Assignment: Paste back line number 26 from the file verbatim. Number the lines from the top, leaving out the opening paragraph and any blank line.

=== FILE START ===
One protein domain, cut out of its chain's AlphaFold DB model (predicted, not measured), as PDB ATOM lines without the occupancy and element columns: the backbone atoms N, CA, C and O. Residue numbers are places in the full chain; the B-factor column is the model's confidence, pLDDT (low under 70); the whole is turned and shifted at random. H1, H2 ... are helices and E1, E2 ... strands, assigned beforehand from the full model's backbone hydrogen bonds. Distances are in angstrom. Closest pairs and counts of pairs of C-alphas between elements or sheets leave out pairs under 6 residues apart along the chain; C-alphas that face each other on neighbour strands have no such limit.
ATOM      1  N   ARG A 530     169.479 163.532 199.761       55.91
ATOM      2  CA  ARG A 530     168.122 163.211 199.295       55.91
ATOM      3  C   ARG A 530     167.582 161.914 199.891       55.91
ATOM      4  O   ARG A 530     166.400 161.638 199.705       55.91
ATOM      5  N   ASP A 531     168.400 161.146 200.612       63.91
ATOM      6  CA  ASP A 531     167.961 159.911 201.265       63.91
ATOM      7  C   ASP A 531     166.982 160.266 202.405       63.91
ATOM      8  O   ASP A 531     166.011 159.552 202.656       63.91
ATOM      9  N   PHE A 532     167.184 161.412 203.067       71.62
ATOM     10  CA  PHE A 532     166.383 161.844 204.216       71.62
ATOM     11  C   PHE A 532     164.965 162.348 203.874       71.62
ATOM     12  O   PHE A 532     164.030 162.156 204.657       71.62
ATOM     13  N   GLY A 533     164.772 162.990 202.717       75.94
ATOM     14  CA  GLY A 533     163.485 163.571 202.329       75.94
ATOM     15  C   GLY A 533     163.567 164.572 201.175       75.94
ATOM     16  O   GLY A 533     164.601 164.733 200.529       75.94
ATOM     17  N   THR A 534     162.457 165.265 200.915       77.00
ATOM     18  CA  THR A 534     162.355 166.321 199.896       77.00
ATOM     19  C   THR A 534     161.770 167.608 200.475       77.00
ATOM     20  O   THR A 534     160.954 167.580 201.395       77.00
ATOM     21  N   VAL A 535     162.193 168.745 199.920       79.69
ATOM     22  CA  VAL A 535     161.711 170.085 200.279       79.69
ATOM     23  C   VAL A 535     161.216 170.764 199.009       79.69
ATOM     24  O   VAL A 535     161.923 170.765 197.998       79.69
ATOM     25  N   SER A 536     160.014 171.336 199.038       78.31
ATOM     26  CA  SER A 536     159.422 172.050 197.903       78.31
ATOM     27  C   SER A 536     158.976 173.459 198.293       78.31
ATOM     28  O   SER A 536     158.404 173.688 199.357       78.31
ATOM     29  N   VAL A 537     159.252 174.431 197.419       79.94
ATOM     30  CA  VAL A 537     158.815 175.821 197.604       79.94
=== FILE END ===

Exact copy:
ATOM     26  CA  SER A 536     159.422 172.050 197.903       78.31